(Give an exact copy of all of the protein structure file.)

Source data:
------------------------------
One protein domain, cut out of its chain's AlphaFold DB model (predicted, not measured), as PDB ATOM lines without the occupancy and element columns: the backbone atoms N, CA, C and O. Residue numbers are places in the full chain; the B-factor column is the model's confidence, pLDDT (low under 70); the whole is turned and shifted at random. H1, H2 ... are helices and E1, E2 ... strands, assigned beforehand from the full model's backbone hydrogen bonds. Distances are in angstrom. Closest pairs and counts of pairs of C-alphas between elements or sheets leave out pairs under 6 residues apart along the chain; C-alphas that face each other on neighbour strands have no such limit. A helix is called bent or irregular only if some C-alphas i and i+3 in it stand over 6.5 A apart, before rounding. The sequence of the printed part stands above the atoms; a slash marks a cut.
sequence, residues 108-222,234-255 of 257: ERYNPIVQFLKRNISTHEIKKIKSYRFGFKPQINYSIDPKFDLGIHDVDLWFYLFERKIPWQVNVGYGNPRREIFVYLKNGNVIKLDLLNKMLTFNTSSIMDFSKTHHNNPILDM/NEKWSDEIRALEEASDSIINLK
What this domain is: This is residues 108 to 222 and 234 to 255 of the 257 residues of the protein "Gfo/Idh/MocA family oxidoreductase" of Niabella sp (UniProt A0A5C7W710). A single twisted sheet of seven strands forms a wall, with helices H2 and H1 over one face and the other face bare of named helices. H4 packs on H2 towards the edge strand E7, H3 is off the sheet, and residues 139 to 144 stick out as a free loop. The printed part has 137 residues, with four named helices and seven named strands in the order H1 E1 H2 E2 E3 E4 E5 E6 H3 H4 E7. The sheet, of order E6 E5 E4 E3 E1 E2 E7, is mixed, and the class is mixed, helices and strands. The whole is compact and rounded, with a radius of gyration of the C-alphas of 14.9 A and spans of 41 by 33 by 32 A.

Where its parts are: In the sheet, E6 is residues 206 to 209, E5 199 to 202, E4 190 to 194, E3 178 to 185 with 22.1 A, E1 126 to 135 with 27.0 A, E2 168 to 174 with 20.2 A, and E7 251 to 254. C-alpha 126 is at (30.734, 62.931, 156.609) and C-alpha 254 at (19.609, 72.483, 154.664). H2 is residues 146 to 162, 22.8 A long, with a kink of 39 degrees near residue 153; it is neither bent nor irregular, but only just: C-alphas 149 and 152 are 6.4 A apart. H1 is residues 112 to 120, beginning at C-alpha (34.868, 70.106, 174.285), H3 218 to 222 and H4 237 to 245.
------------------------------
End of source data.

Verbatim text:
One protein domain, cut out of its chain's AlphaFold DB model (predicted, not measured), as PDB ATOM lines without the occupancy and element columns: the backbone atoms N, CA, C and O. Residue numbers are places in the full chain; the B-factor column is the model's confidence, pLDDT (low under 70); the whole is turned and shifted at random. H1, H2 ... are helices and E1, E2 ... strands, assigned beforehand from the full model's backbone hydrogen bonds. Distances are in angstrom. Closest pairs and counts of pairs of C-alphas between elements or sheets leave out pairs under 6 residues apart along the chain; C-alphas that face each other on neighbour strands have no such limit. A helix is called bent or irregular only if some C-alphas i and i+3 in it stand over 6.5 A apart, before rounding. The sequence of the printed part stands above the atoms; a slash marks a cut.
sequence, residues 108-222,234-255 of 257: ERYNPIVQFLKRNISTHEIKKIKSYRFGFKPQINYSIDPKFDLGIHDVDLWFYLFERKIPWQVNVGYGNPRREIFVYLKNGNVIKLDLLNKMLTFNTSSIMDFSKTHHNNPILDM/NEKWSDEIRALEEASDSIINLK
What this domain is: This is residues 108 to 222 and 234 to 255 of the 257 residues of the protein "Gfo/Idh/MocA family oxidoreductase" of Niabella sp (UniProt A0A5C7W710). A single twisted sheet of seven strands forms a wall, with helices H2 and H1 over one face and the other face bare of named helices. H4 packs on H2 towards the edge strand E7, H3 is off the sheet, and residues 139 to 144 stick out as a free loop. The printed part has 137 residues, with four named helices and seven named strands in the order H1 E1 H2 E2 E3 E4 E5 E6 H3 H4 E7. The sheet, of order E6 E5 E4 E3 E1 E2 E7, is mixed, and the class is mixed, helices and strands. The whole is compact and rounded, with a radius of gyration of the C-alphas of 14.9 A and spans of 41 by 33 by 32 A.

Where its parts are: In the sheet, E6 is residues 206 to 209, E5 199 to 202, E4 190 to 194, E3 178 to 185 with 22.1 A, E1 126 to 135 with 27.0 A, E2 168 to 174 with 20.2 A, and E7 251 to 254. C-alpha 126 is at (30.734, 62.931, 156.609) and C-alpha 254 at (19.609, 72.483, 154.664). H2 is residues 146 to 162, 22.8 A long, with a kink of 39 degrees near residue 153; it is neither bent nor irregular, but only just: C-alphas 149 and 152 are 6.4 A apart. H1 is residues 112 to 120, beginning at C-alpha (34.868, 70.106, 174.285), H3 218 to 222 and H4 237 to 245.